Made in America (Bryson)
    Microsoft Secrets (Cusumano)
    The Communist Manifesto (Marx)
    The Recycler’s Handbook
    The Republic (from the introduction by the translator, Lee)
    The Art of War (Sun Tzu; commentary by General Tao Hanzhang)

  14. Note: I meant Solzhenitsyn, of course.

  15. 1The New Testament, then, reveals Christ as the fulfillment of the Old Testament promises and the one who heals the broken relationship between God and man. 2Prepositional phrases show up throughout our sentences, sometimes as part of a noun phrase and sometimes as a modifier of the verb. 3The old troublesome questions and longings, hopes and fears, are seen to be part of the nature, not part only of the delusions and superstitions, of man. 4I say, isn’t that the armour you wore in the great tournament in the Lone Islands? 5The Fox was so trusted by now that when my father did not need him he was allowed to take us anywhere, even miles from the palace. 6I see that all right.
    Sources:
    1The Journey from Texts to Translations by Paul D. Wegner
    2Understanding English Grammar by Martha Kolln and Robert Funk
    3Studies of the Mind and Art of Robert Browning by James Fotheringham
    4Prince Caspian by C. S. Lewis (I randomly chose one from the set)
    5Till We Have Faces by C. S. Lewis
    6Perelandra by C. S. Lewis
    Interesting. Sorry for all the Lewis books. They’re still on my shelf from a class on Lewis that I took last semester. :)

  16. Milhouse, Principal Skinner, Grampa, Jasper.1 At intervals during the last day I took cool fresh water down to him and at such times as he found the strength to get to his feet he would stand with head in the pail and snuffle his snout around.2 These social fixations keep changing, like a fan turning in front of a light, and the changing inspires the belief that posterity eventually discovers the whole truth about art.3
    Something very different was the meaning a hundred or a thousand years ago, and between the two is a great gap, which the memory and the linguistic consciousness of the modern speaker does not span.4 Reading your words out loud is scary, and many people invariably mumble or read too softly or too fast.5 So they do, and the skraelings shot at them for a while, and then flee away as fast as they could, each a different way.6
    His spelling of the word is deliberate.7
    Warum wollte sie werden wie die Männer.8 But for all that her little face had a restless charm of its own: the eyes were very large and dark grey, but the whites were as blue as a little child’s, and they lay in deep shadow beneath the straight black lines of her brows and her full, white eyelids; the mouth was narrow, but the lips were red as berries—and with her bright pink and white complexion Ingunn Steinfinnsdatter was fair now in her young girlhood.9 I dare say, Glaucon, that you are as much charmed by her as I am, especially when she appears in Homer?10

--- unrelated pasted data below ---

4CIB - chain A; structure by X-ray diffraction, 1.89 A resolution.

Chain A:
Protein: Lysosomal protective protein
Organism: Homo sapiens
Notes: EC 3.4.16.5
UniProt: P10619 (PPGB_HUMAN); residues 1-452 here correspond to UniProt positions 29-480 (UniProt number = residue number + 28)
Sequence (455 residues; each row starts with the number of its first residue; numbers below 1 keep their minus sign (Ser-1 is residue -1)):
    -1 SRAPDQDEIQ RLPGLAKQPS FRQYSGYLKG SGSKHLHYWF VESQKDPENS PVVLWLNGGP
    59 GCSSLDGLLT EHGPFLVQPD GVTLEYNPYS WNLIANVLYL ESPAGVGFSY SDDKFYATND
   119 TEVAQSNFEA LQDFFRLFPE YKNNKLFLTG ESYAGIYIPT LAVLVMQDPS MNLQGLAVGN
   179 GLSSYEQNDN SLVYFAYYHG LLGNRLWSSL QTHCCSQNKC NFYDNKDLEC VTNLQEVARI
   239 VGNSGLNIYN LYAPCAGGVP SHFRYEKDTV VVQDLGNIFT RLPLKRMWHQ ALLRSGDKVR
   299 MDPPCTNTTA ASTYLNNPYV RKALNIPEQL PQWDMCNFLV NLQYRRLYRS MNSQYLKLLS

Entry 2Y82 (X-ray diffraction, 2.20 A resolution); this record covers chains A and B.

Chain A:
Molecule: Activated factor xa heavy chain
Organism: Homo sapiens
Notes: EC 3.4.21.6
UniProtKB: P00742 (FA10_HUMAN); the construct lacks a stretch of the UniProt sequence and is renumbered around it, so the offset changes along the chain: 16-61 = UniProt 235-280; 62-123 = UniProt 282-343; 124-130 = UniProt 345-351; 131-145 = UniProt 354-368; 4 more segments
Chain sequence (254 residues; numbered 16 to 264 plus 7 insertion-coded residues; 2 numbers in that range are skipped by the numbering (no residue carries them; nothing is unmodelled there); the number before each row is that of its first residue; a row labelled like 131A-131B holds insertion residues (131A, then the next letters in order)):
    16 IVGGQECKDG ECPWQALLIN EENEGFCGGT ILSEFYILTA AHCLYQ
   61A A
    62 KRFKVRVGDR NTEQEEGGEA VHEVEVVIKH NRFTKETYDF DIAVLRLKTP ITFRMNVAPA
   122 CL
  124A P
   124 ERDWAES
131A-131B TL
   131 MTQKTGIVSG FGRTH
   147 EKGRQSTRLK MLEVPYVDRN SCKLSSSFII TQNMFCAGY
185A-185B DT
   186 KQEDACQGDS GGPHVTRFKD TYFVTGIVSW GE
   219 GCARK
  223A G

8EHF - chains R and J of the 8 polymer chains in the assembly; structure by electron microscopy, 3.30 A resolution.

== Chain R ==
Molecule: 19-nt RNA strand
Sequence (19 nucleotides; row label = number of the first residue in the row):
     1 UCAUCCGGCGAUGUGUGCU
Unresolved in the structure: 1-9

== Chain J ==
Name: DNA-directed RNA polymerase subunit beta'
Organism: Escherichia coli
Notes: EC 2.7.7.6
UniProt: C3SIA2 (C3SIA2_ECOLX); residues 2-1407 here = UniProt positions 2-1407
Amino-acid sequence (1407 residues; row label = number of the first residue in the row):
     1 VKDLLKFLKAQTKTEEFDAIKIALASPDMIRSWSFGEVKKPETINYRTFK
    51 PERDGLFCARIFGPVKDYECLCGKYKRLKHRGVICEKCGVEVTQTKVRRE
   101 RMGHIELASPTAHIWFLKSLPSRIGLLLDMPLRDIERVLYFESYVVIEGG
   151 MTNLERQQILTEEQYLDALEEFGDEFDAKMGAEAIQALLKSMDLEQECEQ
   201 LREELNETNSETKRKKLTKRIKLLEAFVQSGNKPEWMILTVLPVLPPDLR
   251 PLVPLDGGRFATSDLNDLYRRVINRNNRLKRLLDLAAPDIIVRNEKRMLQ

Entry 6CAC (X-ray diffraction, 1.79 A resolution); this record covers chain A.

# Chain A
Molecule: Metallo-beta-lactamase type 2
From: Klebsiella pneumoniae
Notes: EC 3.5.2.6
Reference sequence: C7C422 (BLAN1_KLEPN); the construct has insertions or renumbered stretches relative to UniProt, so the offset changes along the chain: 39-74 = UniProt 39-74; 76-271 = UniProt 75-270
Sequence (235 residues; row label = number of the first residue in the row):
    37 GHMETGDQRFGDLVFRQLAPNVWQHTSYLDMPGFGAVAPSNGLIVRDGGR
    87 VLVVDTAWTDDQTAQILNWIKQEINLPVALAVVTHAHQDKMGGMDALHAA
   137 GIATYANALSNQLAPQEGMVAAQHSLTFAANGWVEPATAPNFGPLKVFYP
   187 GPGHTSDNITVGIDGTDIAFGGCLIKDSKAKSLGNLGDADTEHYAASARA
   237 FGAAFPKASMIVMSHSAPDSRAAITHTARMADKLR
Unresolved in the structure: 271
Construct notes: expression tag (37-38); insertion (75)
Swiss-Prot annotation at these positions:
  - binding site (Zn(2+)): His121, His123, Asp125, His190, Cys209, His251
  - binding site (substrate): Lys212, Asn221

1Warren Martyn and Adrian Wood, I Can’t Believe it’s an Unofficial Simpsons Guide
    2EB White, Essays of EB White
    3Northrop Frye, Anatomy of Criticism: Four Essays
    4Jame Greenough and George Lyman Kittredge, “Words and Their Ways”, quoted in Lewis Thomas Et Cetera, Et Cetera: Notes of a word-watcher
    5Peter Elbow, Writing with Power
    6The Greenlanders’ Saga, trans. George Johnston
    7Verlyn Flieger, Splintered Light: Logos and Language in Tolkien’s World
    8Christa Wolf, Kassandra
    9Sigrid Undset, The Master of Hestviken
    10Plato, From “The Republic”, Book X (Trans. B. Jowett), in JH Smith and EW Parks (ed.) The Great Critics: An Anthology of Literary Criticism
    My masterpiece :-) Also, I note superscript does not work in comments. Fooey.

  17. Gave it a whirl:
    David and Victoria- By Mike
    In short, the law is the principal means whereby human activity is prohibited, permitted or required, and the state and the law are intimately enmeshed in the creation of the modern social order.
    I have returned to the marital bed and David and I have had sex, just because we’re lying there and next to each other. Devious, hardboiled,
    fast on his feet, he’s a tough man to beat. Exceptional virility often reflects in the subject’s displayable features a sullen and congested something that pertains to what he has to conceal.
    She looked up at me from her desk, her eyes authoritatively searching mine, which were hidden behind the thick lenses like tiny crabs in a rock pool. Really beautiful woman hardly ever use this trick, preferring to stick to
    their own kind. My petty antics are legendary in the circle of Victoria’s friends.
    *Details at blog*

  18. aldiboronti says:

    The disarray of my bookshelves lends itself well to such games of randomness, so here goes.
    In the first, European traders and coastal Algonkians exchanged manufactured goods for wampum.
    And what’s the point of all this egg-laying or seed-sowing or world-building?
    No, it is the Grandees, the Junto-men, the Hocas-Pocasses, the state-Mountebanks, with their Zanyes and Jack-puddings, Committee-men, Sequestrators, Treasurers and Agitators under them that are here historified.
    They were were more than brothers, they were like lovers, thought Bugsy Siegel.
    If this is all they have to say, some heads are now upon the City gates that said as much.
    From, in order
    1. Gotham: A History of New York City to 1898 Burrows & Wallace
    2. Darwin’s Dangerous Idea, Daniel Dennett
    3. The Compleat History of Independency upon the Parliament, Begun 1640 Clem. Walker 1661
    4. The Money and The Power: The Making of Las Vegas Denton & Morris
    5. The Holy Cheat, Proving from the Undeniable Practices and Positions of the Presbyterians, that the Design of that Party is to enslave both King and Kingdom, under the Masque of Religion prob. Roger L’Estrange ca 1670s